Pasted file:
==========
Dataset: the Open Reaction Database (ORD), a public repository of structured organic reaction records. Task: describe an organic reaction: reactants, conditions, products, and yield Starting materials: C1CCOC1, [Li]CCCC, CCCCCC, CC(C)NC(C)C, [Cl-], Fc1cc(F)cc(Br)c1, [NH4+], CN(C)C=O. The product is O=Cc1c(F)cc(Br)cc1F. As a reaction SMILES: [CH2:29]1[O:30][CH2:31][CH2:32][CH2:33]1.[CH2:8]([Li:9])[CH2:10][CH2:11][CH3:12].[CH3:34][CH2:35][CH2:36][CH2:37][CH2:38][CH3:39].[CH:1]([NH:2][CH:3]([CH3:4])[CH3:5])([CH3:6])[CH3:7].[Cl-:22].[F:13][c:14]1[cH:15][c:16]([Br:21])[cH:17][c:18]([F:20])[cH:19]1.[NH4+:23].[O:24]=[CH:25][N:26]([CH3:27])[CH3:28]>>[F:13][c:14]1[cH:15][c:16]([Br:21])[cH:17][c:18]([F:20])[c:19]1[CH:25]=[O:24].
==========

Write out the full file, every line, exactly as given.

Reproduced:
Dataset: the Open Reaction Database (ORD), a public repository of structured organic reaction records. Task: describe an organic reaction: reactants, conditions, products, and yield Starting materials: C1CCOC1, [Li]CCCC, CCCCCC, CC(C)NC(C)C, [Cl-], Fc1cc(F)cc(Br)c1, [NH4+], CN(C)C=O. The product is O=Cc1c(F)cc(Br)cc1F. As a reaction SMILES: [CH2:29]1[O:30][CH2:31][CH2:32][CH2:33]1.[CH2:8]([Li:9])[CH2:10][CH2:11][CH3:12].[CH3:34][CH2:35][CH2:36][CH2:37][CH2:38][CH3:39].[CH:1]([NH:2][CH:3]([CH3:4])[CH3:5])([CH3:6])[CH3:7].[Cl-:22].[F:13][c:14]1[cH:15][c:16]([Br:21])[cH:17][c:18]([F:20])[cH:19]1.[NH4+:23].[O:24]=[CH:25][N:26]([CH3:27])[CH3:28]>>[F:13][c:14]1[cH:15][c:16]([Br:21])[cH:17][c:18]([F:20])[c:19]1[CH:25]=[O:24].